This international fame is due to, in large part, the deal with Mercedes-Benz, which became the fashion week’s main sponsor in 2011. “It definitely helped, not only in terms of money”, explains Shumsky, “but there was a shift, and I felt it immediately in the first season.” More media applied and other professionals in the industry started taking it more seriously. “When we signed the agreement, there was a shift in international exposure. There were a lot of people – international media, mostly – who understood that this is not a freaky local event but something internationally renowned”, he concludes proudly.
Indeed, he can be proud of the work done at MBFW Russia. “Moscow became a member of the Mercedes-Benz fashion family, and now, we’re the biggest”, he affirms. That’s also in part thanks to their great online coverage. Shumsky knew right away that the digital world was something he had to focus on, and that’s why he’s partnered with several websites during these past years and every runway show is broadcasted. “We started internet broadcasting in 2012 or 2013 approximately, but we do it differently than other fashion weeks”, the event’s founder explains. “That’s why we generate five million views in five days”, he continues. That explains one of the most shocking facts as an attendant of the event: every show is on time. “Have you seen any fashion week that does that?”, he laughs. “I don’t know any other event that can make fifty shows in five days all on time.”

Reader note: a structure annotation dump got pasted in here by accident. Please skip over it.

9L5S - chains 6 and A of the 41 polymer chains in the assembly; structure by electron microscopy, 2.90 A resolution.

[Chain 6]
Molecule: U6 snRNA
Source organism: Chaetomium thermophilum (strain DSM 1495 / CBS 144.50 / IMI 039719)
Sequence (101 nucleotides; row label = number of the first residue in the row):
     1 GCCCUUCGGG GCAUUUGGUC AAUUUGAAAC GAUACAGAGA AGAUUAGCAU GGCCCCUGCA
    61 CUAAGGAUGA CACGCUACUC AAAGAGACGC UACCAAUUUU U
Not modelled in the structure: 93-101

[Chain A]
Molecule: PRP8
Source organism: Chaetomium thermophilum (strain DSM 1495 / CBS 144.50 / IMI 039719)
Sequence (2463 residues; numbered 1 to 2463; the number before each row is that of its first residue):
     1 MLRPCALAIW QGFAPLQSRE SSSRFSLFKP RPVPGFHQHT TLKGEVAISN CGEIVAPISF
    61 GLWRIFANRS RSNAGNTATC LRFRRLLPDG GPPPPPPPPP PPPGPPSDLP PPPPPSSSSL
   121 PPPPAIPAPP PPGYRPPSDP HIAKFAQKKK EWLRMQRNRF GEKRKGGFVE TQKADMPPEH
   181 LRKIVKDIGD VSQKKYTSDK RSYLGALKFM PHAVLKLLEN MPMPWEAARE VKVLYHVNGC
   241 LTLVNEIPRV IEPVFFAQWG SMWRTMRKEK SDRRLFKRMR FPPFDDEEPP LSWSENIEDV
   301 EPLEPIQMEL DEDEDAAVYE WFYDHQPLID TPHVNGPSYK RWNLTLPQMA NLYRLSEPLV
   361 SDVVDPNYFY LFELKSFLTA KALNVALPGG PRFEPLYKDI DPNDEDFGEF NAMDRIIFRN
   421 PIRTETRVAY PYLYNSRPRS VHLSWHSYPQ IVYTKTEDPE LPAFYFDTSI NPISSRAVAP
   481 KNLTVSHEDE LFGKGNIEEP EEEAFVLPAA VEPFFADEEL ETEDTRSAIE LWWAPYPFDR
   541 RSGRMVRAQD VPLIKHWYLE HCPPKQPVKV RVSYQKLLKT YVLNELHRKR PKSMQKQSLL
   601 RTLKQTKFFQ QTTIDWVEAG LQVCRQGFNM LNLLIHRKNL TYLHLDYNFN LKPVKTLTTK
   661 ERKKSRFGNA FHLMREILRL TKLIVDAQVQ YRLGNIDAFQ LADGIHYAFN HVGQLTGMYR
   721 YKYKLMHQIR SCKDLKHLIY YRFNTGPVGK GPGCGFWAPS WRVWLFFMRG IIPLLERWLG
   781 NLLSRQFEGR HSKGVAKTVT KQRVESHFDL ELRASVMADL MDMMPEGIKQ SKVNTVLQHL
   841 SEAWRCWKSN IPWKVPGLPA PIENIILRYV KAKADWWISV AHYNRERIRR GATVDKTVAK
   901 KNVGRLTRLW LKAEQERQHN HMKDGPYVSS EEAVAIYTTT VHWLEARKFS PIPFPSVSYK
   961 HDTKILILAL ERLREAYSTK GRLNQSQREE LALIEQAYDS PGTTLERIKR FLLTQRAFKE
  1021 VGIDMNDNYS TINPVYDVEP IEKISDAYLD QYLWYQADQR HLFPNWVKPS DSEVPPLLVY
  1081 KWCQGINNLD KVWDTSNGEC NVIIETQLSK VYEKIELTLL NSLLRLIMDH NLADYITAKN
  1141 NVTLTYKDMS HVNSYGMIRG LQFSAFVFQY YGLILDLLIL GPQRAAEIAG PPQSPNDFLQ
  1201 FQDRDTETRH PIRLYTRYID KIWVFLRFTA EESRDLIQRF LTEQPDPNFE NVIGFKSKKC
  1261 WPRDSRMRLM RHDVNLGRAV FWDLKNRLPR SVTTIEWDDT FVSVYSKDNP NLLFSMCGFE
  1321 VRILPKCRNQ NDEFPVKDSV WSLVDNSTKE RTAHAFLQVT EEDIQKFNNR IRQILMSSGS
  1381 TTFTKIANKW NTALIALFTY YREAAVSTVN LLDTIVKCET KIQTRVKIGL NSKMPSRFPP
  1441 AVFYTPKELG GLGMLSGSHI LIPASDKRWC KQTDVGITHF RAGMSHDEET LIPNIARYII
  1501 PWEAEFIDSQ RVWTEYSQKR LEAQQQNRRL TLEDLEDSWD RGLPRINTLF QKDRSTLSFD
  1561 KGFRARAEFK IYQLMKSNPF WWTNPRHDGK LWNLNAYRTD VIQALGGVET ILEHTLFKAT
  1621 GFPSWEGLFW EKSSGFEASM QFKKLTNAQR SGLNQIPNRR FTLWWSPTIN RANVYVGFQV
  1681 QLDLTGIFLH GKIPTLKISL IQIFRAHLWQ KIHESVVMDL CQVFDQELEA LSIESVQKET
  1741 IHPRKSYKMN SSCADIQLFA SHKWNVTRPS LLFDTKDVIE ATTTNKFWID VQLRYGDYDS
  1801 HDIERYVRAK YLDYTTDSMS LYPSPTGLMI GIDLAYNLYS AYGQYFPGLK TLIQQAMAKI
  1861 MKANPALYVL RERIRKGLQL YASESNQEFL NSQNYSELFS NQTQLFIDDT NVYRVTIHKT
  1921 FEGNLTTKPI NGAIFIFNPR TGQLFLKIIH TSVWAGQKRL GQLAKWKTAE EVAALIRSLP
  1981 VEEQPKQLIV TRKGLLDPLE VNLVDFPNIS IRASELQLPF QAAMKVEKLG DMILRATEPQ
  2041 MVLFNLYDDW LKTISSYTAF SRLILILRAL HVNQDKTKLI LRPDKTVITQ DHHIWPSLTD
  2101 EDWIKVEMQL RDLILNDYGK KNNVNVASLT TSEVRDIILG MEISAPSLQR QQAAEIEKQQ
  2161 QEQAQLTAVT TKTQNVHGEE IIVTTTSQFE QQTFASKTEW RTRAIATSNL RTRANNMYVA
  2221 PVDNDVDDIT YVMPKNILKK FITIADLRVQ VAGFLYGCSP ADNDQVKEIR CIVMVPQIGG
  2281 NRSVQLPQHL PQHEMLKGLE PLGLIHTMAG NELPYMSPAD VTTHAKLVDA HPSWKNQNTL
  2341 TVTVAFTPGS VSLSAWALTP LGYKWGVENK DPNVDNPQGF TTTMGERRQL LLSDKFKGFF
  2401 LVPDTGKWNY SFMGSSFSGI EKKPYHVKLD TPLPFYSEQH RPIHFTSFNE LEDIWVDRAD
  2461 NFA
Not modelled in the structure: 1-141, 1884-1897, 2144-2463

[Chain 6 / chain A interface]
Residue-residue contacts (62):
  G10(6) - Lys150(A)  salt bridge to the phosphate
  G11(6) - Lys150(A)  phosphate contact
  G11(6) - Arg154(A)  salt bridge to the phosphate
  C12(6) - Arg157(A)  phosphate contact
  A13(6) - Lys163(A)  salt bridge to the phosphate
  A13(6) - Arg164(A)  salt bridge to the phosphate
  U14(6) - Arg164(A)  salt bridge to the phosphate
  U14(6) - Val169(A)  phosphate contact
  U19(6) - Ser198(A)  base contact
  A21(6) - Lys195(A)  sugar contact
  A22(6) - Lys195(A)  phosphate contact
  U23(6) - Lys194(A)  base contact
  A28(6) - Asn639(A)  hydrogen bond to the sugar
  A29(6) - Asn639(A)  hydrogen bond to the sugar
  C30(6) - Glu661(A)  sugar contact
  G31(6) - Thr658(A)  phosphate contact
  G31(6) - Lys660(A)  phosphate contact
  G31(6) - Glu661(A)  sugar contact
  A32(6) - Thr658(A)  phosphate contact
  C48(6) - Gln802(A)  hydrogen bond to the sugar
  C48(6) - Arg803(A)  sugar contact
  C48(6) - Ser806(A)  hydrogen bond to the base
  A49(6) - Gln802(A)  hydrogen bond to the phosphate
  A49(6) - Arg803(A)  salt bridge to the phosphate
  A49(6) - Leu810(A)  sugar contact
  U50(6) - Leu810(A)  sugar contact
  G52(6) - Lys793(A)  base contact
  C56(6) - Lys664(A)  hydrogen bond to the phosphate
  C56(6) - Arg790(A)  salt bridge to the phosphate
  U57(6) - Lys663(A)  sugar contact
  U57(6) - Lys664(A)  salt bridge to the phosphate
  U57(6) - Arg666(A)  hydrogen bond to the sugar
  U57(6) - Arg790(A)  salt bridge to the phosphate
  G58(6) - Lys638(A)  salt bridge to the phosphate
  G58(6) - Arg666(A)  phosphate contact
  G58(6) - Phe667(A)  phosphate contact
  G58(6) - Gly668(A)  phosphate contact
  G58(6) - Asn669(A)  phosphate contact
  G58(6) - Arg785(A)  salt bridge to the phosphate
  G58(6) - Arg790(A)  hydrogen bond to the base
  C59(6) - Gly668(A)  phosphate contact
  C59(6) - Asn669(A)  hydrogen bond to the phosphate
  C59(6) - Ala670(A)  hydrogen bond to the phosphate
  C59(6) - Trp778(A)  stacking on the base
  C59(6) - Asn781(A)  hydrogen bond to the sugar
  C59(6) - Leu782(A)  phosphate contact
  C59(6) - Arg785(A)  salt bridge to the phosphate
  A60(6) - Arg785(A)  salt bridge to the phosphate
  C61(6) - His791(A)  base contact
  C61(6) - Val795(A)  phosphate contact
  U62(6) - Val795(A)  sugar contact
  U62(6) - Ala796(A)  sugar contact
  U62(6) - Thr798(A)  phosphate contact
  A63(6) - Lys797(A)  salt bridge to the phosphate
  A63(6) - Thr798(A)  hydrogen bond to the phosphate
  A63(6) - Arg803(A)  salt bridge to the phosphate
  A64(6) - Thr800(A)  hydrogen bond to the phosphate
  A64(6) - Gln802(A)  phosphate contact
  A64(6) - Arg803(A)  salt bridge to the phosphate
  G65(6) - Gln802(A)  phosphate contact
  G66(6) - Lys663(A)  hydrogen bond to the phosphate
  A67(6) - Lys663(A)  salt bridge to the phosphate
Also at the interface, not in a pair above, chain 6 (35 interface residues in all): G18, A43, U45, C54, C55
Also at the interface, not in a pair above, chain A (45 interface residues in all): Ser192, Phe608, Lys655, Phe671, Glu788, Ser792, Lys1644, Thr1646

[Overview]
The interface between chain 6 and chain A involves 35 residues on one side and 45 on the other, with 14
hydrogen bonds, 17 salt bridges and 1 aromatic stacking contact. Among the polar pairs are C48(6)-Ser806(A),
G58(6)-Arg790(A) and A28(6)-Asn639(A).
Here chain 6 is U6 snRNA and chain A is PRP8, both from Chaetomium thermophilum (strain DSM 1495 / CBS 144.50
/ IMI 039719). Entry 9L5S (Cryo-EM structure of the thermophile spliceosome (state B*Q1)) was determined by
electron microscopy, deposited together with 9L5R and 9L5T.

We weren’t late to any, of course. And if you were busy with your own stuff, don’t worry, we’ve got you covered. As usual, there was a bit of everything, so we’re gonna highlight some of the most interesting stuff. For example, the debut of Expats Collective, a brand founded by a Russian-American collective led by Stephan Rabimov (who’s also a journalist and editor). The collection, styled by Farnaz Dadashi, was inspired by three great figures/moments in Russian history: the ‘polenitsa’ (mythical women-warriors), the House of Romanovs, and the October Revolution. Also imbued with historical references was the collection of Atelier Odor
. A few months back, we interviewed its founder, Nikita Kalmykov, and he explained us some of the intricate details in his clothes, like some teardrop baroque pearls on the tips of collar and trousers, which “were made as a metaphor of frozen tears, a romantic reference”.
History was also an inspiration in Daniil Kostyshin’s collection; this time though, it was his own. The Russian designer turned 21 this year, and to pay himself and his family an homage as a coming-of-age, he reinterpreted some looks he wore as a child – the collection wasn’t that remarkable, but the sweet, humourous and fun presentation (with pictures of a 5 and 6-year-old Daniil projected onto the screens in the background) was a nice way to end the second day. Other highlights of this MBFW Russia’s edition were the presentations of Not Today, which was very performative and frantic, and Futureisnown, which despite being entirely in Russian (the founder was explaining the brand’s and collection’s ideas through a video), was understandable enough to know that it’s fighting against the technologic control imposed by big corporations and governments. But however remarkable these shows were, here’s a list of the best collections we saw down the runway.